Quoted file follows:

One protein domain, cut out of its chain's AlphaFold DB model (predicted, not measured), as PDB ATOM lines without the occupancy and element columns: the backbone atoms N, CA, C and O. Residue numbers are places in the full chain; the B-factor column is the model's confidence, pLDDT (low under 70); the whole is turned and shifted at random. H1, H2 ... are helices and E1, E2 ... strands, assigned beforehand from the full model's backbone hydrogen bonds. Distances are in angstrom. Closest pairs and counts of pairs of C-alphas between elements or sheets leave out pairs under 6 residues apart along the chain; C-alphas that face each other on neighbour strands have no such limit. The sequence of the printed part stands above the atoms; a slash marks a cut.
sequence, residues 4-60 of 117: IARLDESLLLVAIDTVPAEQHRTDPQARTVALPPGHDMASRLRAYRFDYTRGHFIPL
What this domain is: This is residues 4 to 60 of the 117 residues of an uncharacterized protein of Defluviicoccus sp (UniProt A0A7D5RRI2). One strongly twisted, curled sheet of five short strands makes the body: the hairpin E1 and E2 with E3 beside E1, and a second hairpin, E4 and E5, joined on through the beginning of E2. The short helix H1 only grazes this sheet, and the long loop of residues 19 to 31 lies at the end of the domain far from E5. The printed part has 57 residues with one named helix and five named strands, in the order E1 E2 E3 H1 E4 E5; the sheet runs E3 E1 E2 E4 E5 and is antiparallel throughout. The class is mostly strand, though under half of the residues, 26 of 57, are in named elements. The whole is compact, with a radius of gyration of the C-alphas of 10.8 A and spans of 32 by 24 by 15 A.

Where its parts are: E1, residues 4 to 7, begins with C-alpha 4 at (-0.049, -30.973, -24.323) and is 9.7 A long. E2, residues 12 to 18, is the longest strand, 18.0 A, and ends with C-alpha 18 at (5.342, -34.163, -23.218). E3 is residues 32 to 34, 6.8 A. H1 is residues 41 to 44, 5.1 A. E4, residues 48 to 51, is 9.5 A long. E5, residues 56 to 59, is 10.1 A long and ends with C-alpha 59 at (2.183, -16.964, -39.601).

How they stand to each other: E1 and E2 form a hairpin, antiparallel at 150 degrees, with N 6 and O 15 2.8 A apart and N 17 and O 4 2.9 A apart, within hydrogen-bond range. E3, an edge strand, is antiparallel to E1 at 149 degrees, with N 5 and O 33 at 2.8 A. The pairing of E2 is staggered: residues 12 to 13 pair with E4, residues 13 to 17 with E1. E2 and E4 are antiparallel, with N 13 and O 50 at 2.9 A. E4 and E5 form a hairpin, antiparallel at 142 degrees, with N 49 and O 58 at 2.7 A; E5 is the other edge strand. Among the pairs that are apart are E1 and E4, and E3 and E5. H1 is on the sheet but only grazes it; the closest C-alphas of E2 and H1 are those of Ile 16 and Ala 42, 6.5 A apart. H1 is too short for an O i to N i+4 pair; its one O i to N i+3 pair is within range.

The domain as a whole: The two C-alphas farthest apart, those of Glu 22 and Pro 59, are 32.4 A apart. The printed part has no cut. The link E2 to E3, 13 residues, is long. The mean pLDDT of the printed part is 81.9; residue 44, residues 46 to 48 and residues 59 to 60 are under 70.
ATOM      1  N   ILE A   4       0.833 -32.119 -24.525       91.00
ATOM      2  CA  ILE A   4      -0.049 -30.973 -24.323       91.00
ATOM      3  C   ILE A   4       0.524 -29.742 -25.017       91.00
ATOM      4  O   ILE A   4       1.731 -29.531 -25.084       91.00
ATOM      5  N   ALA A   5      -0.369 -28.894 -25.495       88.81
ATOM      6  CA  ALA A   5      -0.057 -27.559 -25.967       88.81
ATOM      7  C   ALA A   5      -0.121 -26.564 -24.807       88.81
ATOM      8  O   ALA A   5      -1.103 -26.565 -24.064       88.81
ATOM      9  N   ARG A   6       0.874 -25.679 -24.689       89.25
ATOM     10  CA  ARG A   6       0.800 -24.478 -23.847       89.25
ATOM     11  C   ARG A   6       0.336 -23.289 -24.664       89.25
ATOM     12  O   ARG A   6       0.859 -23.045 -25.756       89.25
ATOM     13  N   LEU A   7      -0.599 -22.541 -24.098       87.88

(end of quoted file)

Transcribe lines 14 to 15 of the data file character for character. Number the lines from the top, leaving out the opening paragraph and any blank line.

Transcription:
ATOM      9  N   ARG A   6       0.874 -25.679 -24.689       89.25
ATOM     10  CA  ARG A   6       0.800 -24.478 -23.847       89.25